As a result, in the state of Florida, Escambia County and the City of Pensacola can boast of the “oldest” in numerous categories of government, including county commission, office of mayor, fire department, and health department. And, all of those entities are celebrating their 200th anniversaries.
There’s a lot of historical information to unpack and various avenues for unpacking it.
For the past year or so, Bense has led a commission that includes some of the area’s most noted historians, to come up with ways to commemorate the occasion. In addition to stories and features from WUWF, the Pensacola News Journal will be helping to get the word out. Click here to read the March 7 article about Andrew Jackson.
“We as a commission and the News Journal have partnered to have an article in the newspaper every week, for 23 weeks until July 17, on Mondays,” she said, noting that many authors are contributing. “I think there are like 10 different authors of the pieces and I think we’re putting a timeline on the website, for the commission, which is on the Visit Pensacola website.”
Another interesting project involves the West Florida Genealogical Society and their effort to document all the people who were in Pensacola in 1821 when the territorial transfer took place. The list has grown from about 200 last summer.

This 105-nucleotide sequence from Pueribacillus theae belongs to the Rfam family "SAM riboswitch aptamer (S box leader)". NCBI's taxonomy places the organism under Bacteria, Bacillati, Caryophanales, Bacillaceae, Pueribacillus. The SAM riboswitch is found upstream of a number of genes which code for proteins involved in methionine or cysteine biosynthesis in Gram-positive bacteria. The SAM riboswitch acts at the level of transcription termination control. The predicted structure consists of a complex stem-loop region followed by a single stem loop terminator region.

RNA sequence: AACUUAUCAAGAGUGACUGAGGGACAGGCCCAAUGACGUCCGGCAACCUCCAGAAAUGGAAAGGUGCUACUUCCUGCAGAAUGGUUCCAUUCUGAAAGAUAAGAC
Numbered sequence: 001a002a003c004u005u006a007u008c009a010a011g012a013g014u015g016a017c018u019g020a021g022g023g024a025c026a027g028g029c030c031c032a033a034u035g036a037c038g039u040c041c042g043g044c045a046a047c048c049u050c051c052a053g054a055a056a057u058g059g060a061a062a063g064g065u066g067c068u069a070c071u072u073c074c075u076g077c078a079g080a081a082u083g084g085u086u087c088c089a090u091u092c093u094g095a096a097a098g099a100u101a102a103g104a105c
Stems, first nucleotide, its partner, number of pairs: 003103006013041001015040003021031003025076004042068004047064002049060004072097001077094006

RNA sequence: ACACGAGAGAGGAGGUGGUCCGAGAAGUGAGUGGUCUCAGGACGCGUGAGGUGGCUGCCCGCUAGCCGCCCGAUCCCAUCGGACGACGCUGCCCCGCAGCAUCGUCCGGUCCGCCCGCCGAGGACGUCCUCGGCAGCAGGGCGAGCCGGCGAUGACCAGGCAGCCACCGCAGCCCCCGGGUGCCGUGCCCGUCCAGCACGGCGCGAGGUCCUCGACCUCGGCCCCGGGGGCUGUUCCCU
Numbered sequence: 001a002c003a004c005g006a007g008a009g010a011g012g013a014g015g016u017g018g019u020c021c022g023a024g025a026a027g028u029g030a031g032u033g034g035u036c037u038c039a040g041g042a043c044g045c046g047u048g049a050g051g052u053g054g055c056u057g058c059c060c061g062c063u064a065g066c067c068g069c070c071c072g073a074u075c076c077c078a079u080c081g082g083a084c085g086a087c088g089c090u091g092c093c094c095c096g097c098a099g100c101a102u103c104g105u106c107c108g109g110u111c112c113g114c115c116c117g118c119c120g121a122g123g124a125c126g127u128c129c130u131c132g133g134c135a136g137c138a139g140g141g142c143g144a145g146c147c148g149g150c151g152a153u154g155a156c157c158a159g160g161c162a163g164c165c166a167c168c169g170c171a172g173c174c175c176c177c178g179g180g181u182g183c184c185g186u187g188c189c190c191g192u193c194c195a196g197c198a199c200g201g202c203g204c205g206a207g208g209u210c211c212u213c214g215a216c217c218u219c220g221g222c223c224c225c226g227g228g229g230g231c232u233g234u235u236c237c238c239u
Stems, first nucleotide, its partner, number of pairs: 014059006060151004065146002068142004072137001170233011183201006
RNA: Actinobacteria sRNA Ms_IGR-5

“They’ve identified more than 1600 individuals. They’re Spanish, they’re French, they’re Native Americans, they’re African-Americans, some are enslaved and some are free,” she stated. “So, they’ve got their names, or unfortunately, in the case of enslaved African-Americans they only have numbers. But, that’s better than nothing.”
Information such as name, sex, age, and ethnicity is being put on a spreadsheet. Now, the Genealogical Society is seeking to put faces with those names.
“So, they have their project called “The Mosaic,” which is where the public is invited to volunteer through the website on the News Journal article and they can volunteer to take a selfie of themselves, send it in to the website and identify the person or not they want to be,” said Bense. As an example, she pointed out that she’d want to represent Marianna Bonifay, who was a wealthy landowner and businesswoman or an unknown German woman who was in Pensacola in 1821.
Additionally, many of the people who lived in Pensacola 200 years ago are buried in historic St. Michael’s Cemetery, which will play a significant part in the commemoration.
The celebration, to include reenactment of the flag exchange, will culminate on the actual anniversary date, July 17.
As COVID-19 begins to get under control, Bense says she’s hoping for a “good ole’ fashioned” event in Museum Plaza in downtown Pensacola.
“It sure seems to me that people will be so ready to have a mid-summer fun thing and also to celebrate a part of our history that we didn’t know too much about,” she declared.
Final details of the 200th Anniversary Commemoration Event will hinge on the status of the pandemic when the July 17 date approaches.